Your Health Library
Eat to Beat Disease
Everyone can benefit from eating a health-promoting diet that’s rich in fruits, vegetables, whole grains, low-fat milk, lean meats, and fish. A healthy diet is also low in saturated and trans fats, cholesterol, salt, and added sugars.
In fact, says David L. Katz, M.D., 80 percent of all heart disease could be prevented with such a diet, combined with regular exercise and no smoking. The diet could also prevent up to 90 percent of all diabetes and 60 percent of cancers, as well. Dr. Katz is director and cofounder of the Prevention Research Center at the Yale University School of Medicine.
If you have a family history of a chronic condition, however, you can gain added benefits by personalizing your diet to prevent specific diseases. To simplify that task, here are three major health concerns and key food tactics to help stack the dietary deck in your favor.
Halt heart disease
What you eat and how you prepare food can strongly affect your heart disease risk, Dr. Katz says. The following food tips can help reduce your risk:
Use olive or canola oil. These plant oils contain heart-healthy monounsaturated fat, which can reduce blood cholesterol when used instead of saturated and trans fats, such as butter, vegetable shortening, lard, and partially hydrogenated oil. Both saturated fat and trans fat, which mimics saturated fat in the body, raise LDL (“bad”) cholesterol more than anything else in your diet.
Use heart-smart bread spreads. If you already have high LDL cholesterol, Dr. Katz suggests using spreads such as Take Control, Smart Balance, or Benecol instead of butter or margarine. These spreads contain ingredients that help reduce LDL cholesterol levels.
Eat fish twice a week. Fish, especially cold-water fish such as salmon, albacore tuna, mackerel, and herring, are rich sources of omega-3 fatty acids. These fatty acids help reduce the rate for plaque buildup, decrease triglycerides, and reduce blood pressure.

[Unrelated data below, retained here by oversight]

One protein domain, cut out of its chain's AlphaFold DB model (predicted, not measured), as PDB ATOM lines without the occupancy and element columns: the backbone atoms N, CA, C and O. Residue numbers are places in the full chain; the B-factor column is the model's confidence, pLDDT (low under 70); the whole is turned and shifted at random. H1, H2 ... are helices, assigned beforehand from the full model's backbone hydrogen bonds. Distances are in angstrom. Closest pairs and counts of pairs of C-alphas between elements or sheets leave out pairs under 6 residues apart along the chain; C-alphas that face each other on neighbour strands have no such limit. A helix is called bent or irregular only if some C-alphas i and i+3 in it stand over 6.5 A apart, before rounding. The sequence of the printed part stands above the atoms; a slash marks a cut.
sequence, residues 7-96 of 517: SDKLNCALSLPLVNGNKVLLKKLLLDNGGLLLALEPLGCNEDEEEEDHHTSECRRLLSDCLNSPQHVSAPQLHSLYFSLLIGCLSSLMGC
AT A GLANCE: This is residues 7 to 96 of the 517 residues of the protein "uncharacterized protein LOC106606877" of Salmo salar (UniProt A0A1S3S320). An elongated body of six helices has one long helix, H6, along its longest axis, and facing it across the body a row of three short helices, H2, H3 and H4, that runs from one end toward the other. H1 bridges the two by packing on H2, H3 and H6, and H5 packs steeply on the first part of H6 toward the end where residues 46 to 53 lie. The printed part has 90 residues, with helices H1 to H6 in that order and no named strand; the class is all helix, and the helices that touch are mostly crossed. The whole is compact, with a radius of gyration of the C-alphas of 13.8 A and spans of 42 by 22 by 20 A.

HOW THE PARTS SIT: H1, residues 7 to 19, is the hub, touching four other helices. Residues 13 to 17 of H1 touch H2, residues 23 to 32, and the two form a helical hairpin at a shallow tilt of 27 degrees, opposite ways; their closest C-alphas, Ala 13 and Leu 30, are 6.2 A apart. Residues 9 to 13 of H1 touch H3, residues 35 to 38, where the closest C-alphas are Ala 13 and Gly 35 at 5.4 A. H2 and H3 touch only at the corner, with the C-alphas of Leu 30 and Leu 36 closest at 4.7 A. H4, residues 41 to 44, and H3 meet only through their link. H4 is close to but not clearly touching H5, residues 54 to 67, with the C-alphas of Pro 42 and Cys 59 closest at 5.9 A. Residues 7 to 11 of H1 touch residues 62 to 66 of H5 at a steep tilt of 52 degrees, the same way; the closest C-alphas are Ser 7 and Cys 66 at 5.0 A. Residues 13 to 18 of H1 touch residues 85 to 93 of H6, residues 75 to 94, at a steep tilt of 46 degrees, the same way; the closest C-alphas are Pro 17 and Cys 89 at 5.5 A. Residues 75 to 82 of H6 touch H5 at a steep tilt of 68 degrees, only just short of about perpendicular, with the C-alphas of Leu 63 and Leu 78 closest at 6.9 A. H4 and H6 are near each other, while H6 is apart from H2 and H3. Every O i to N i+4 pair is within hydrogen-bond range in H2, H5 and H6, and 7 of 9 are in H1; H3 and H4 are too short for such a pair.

If diabetes runs in your family or you’ve been diagnosed with pre-diabetes, take action now by losing weight if you need to.
“Weight gain is the leading risk factor for diabetes,” says Dr. Katz.
The quality of your diet can influence your risk for diabetes, too. To help maintain healthy blood-sugar levels, try these strategies:
Seek out soluble fiber. Soluble fiber keeps blood glucose and insulin levels stable. It helps slow food absorption so your blood sugar doesn’t routinely spike. Spikes can stress the pancreas, Dr. Katz says. Foods high in soluble fiber include oatmeal, beans, peas, lentils, barley, apples, bananas, strawberries, brown rice, and whole-grain bread and cereal.
Avoid highly processed foods. Foods made from refined starches and added sugar—including doughnuts, chips, cookies, cakes, pastries, crackers, white bread, and granola bars—raise blood sugar and put a major demand on the pancreas. If your diet is filled with such foods, start substituting brown rice for white rice, for example, and whole-grain crackers and bread for regular.
If cancer runs in your family, a healthy plant-based diet that emphasizes brightly colored fruits and vegetables is your best bet for warding off this killer. But your strategies can be even more specific, depending on the type of cancer you’re targeting:
Eat plenty of low-fat or nonfat dairy products if colon cancer is your concern. Aim for 1,000 mg of calcium a day, the equivalent of three 8-ounce glasses of skim milk.
Consume plenty of whole grains. Besides soluble fiber, whole-grain foods, such as whole wheat bread and bran cereals, also are good sources of insoluble fiber, the kind that speeds waste through the digestive tract. Plus, whole-grain breads and cereals, as well as beans, barley, and lentils, are excellent sources of vitamins C, E, and A. These vitamins are antioxidants that may help neutralize free radicals, which have been associated with an increased risk for cancer.
Limit alcohol. The American Cancer Society advises moderate alcohol consumption—no more than one drink a day for women and two a day for men. A higher intake has been associated with an increased risk for breast and colon cancer, as well as a host of other conditions. “Moderate alcohol intake may reduce your risk for heart disease, which is something to consider if you have heart disease in your family,” says Dr. Katz. “But if you have a family history of breast or colon cancer, you’d be well-advised to avoid alcohol altogether.”
Finally, eat reasonable portion sizes of even healthy foods. Too much good-for-you foods can cause weight gain, which can hurt your heart and raise your risk for diabetes and some cancers.
Online Medical Reviewers:
Coleman, Ellen RD
Fiveash, Laura DrPH, MPH, RD
This information is not intended as a substitute for professional medical care.
Always follow your healthcare provider's instructions.